Getting started with interview transcription for postgraduate research

How do you learn how to transcribe well? Should you just pay someone else to do it for you? Here's what I found out!

I want to share more of the experience of being a postgraduate researcher, so welcome to a few thoughts on learning to transcribe interviews during my first year of doctoral work. I hope it's useful to new postgrads out there!

This is based on doing some fairly straightforward, substantive content only transcription, so if you need to capture more nuance, also read something like this advice from KCL (part 2, part 3).

Good audio quality

So regardless of whether you're going to transcribe by yourself or hire someone to do it, getting the highest quality recording possible is vital to making it go smoothly later. A bad recording will lose intelligibility in key moments and cost more of your time (or money if you pay someone else to do it).

Fortunately for me, long ago I studied audio engineering on the internationally renowned Tonmeister course here at Surrey, so I'm well equipped for the technical aspects of recording. In my interviews I used my personal Zoom H2n field recorder, which gets excellent results out of a small package, with an option to use mid-side recording if you have a lot of off-axis noise you'd want to reduce. It can also be used as a USB audio interface with a laptop, if you need to record direct to encrypted storage for information governance reasons.

For phone conversations, using this Olympus in-ear microphone gave me surprisingly good results and luckily my H2n is able to power it through the input jack (not all recorders do this).

The H2n automatically manages the record gain level in a very reliable way without clipping, plus has a built in limiter pre-set for dialogue, so with no further work I can get very usable audio for my transcriptions.

I still found there was some noise that was worth reducing, be it traffic noise, people passing in the corridor outside, or the plastic tapping of my phone against the Olympus earpiece. For all of that I used the industry state of the art: Izotope RX8. I'll have a full review of RX8 for researchers in future with audio examples, for now what you need to know is that even the cheapest Elements version is really great for dialogue. Easy to use and can be had from as little as $18 when it's on sale (but get it as part of the Elements Suite for $30 on sale, the other plugins will be useful too). Izotope offer a generous 50% educational discount too if you can't wait for a better price.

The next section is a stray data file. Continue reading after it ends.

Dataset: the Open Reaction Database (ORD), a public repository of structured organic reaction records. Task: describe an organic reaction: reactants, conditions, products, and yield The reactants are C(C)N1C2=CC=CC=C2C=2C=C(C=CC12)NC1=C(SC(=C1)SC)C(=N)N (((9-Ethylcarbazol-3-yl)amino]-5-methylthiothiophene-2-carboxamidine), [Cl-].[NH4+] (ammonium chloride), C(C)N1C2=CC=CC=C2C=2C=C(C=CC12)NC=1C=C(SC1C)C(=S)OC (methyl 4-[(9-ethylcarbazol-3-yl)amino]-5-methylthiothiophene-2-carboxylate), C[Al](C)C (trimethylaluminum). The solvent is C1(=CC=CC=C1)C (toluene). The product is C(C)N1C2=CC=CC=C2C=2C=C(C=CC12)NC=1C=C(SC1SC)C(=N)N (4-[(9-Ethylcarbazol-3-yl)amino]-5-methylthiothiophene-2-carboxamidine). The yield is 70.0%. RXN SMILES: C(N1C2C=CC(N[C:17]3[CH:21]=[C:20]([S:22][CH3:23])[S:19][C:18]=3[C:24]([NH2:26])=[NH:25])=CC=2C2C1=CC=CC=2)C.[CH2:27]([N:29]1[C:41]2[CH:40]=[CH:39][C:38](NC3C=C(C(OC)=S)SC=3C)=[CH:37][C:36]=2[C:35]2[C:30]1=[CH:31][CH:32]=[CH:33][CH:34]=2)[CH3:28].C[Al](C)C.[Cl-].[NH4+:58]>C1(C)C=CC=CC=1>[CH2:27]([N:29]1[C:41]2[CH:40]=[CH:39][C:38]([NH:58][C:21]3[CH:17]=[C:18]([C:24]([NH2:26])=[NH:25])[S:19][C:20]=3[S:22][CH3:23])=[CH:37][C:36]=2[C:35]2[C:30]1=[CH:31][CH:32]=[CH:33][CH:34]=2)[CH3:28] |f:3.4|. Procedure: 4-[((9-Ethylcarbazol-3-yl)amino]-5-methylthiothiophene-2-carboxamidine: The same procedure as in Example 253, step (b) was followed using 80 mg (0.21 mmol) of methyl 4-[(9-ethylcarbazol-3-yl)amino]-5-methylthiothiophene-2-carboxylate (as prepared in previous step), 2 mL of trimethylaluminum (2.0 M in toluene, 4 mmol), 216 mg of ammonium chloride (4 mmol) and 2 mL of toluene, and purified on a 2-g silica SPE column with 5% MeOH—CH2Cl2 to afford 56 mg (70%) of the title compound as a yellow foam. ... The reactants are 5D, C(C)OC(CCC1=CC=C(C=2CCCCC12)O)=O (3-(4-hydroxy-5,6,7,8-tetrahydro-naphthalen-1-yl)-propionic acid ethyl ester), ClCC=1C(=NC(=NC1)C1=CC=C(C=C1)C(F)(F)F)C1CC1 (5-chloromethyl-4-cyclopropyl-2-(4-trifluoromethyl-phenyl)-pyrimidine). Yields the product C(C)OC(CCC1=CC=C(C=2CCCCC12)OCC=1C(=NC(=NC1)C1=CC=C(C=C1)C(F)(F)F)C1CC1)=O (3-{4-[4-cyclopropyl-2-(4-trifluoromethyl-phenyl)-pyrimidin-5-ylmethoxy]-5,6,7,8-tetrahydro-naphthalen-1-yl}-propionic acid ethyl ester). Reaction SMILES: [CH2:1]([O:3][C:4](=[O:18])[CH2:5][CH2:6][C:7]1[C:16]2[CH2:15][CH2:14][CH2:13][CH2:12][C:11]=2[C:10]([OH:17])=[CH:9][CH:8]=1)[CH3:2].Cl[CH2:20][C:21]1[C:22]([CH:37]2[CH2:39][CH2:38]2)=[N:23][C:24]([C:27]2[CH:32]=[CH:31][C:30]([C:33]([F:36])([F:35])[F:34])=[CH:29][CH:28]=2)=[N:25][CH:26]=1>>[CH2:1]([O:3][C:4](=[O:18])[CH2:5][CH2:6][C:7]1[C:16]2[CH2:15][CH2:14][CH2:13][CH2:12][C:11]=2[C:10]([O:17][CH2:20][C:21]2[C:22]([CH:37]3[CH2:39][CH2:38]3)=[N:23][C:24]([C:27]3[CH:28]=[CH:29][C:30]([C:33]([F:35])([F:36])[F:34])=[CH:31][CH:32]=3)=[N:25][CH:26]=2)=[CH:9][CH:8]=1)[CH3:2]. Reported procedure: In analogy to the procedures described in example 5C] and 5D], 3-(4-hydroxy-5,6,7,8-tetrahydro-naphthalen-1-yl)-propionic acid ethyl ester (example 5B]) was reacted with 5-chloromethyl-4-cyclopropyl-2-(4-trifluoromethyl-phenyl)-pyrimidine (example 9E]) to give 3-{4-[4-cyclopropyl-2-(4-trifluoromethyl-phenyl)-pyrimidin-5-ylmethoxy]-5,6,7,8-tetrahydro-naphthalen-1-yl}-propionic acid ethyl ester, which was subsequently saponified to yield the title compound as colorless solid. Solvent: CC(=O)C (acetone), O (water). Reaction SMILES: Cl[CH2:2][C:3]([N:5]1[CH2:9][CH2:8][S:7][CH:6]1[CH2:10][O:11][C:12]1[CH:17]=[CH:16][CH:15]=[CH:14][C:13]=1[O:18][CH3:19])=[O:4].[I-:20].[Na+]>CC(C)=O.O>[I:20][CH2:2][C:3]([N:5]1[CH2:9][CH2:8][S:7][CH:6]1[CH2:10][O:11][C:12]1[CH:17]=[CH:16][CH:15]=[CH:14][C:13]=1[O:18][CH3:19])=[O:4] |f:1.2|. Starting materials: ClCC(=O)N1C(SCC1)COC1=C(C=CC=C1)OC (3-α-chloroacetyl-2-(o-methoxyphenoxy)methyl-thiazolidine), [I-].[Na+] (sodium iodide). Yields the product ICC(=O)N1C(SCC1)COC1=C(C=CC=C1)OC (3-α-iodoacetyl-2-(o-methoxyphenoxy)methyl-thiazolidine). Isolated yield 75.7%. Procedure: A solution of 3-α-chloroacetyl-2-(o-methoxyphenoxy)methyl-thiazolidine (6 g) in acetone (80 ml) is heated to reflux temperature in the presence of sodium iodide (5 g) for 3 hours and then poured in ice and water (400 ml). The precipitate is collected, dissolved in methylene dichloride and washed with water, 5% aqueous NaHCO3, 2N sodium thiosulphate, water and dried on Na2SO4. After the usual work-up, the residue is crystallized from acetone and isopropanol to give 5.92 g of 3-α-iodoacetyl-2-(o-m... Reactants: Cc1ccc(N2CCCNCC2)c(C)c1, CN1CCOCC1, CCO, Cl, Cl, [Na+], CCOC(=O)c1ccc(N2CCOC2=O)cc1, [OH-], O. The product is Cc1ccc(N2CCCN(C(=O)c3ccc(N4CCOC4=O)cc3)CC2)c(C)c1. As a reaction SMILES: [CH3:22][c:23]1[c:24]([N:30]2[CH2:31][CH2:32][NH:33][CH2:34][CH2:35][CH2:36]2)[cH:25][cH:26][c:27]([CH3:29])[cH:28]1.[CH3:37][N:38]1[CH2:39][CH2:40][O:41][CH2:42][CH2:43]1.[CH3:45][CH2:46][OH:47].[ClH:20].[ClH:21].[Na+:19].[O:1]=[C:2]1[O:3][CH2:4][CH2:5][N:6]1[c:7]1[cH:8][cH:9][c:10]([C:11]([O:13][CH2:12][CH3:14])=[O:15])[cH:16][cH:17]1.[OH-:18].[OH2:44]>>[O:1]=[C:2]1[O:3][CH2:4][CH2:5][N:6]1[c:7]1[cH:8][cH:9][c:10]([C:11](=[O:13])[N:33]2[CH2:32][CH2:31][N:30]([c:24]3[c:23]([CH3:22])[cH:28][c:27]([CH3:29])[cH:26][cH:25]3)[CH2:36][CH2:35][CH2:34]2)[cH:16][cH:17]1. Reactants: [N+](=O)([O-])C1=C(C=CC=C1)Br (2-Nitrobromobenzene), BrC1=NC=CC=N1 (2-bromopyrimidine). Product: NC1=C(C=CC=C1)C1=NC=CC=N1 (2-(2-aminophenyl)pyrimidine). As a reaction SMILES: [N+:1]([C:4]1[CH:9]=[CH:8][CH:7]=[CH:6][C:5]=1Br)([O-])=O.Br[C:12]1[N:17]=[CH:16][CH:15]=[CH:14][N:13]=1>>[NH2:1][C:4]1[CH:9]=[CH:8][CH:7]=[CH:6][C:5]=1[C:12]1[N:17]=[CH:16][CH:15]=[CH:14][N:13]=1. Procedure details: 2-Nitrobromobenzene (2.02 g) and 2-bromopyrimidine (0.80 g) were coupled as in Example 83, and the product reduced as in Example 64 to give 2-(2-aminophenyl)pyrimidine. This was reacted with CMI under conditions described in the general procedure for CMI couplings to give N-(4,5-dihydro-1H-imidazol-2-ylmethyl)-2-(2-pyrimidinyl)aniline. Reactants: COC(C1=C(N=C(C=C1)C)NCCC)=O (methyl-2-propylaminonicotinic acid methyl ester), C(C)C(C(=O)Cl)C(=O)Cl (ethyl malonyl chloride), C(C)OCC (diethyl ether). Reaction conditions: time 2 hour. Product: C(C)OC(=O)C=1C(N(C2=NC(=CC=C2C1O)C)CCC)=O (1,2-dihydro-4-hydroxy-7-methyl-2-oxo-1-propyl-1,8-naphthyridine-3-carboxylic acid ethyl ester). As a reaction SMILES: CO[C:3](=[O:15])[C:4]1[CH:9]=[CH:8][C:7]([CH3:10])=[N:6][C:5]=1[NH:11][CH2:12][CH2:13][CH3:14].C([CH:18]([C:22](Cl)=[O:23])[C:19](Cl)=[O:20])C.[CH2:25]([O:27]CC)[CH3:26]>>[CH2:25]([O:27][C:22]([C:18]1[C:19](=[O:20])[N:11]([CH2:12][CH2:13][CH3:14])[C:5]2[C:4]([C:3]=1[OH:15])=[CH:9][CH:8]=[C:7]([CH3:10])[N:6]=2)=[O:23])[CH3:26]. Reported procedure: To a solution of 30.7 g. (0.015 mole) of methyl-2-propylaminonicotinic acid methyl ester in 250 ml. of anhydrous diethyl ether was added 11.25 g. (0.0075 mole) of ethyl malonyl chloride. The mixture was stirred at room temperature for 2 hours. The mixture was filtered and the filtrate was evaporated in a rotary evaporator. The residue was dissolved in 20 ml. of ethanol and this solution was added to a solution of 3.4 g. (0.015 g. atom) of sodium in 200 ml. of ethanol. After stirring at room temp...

Once you've got nice, clean audio to listen to, you'll want to invest in some studio-quality headphones. Preferably closed-back for physical noise isolation, or with active noise-cancellation. I've found many postgrads like to buy Sony or Bose active noise-cancelling headphones for use in the office anyway. If you don't want to spend that much, headphones without active noise-cancelling hit diminishing returns in quality beyond about £130. Personally I use Sennheiser HD 380 Pros, but Audio-Technica ATH-M50Xs are also a great option. If you've never owned good headphones you might be surprised what you can hear! Just watch the volume levels and listen at the very lowest you can get away with, so you don't damage your ears (hearing loss is based on volume and exposure time).

What is good transcription?

After cleaning the audio, my next question was this! What does good transcription actually mean? How exactly literally do you write down what someone has said, in what tone of voice, with what non-verbals? What about pauses of various lengths? How do you handle punctuation for natural speech patterns? Is there some standard notation to follow?

Sage Research Methods seemed the obvious first stop for answering these questions. And while I did find a few good pieces of advice there, it didn't have nearly as much information as I expected. I think the reality is that what and how you transcribe will depend on the needs of your research, so maybe I should've expected a lack of consensus on the technicalities and process.

What I ended up deciding is that because I'm using realist methodology, which looks for units of theoretical explanation (as contexts, mechanisms and outcomes), I would be best off transcribing for substantive content only. That means for me that what someone said is more important than the way they said it. Although that of course will not be true of all research, especially ethnography.

This gave me permission to not have to transcribe the conversational decorations that I had little idea we all did so much until having to write it down. Not just ums and errs, but many "likes" and "you knows" and repetitions while someone works out actually what they're... what they're saying.

As I worked my way through a few interviews, it became clearer to me what meanings I wanted to include and how. So for example only a significant... pause for thought would be shown with ellipses. Broken off and restarted thoughts were indicated with a hyphen- Right into the next sentence. Dependent thoughts were indicated – as you might expect – with en-dashes. Only the most deliberate emphasis was shown with italics, because I found on listening back that we place varying weight on words all the time as part of the natural cadence of speech. In the back of my mind was also the idea that anyone else reading these transcriptions under our Open Data policies shouldn't need a manual to decipher them.

The thing I had most difficulty with was where to draw the line between commas and periods. The way we speak naturally flows into itself much more than written communication, so you end up with comma after comma, in long run-on sentences that we would strictly avoid in written forms. I ended up getting a feel for where, even though there was no pause verbally, I needed to shove a period in to break up the meaning. Otherwise I'd have a lot more difficulty parsing the meaning when it came to analysis time!

Losing the will to go on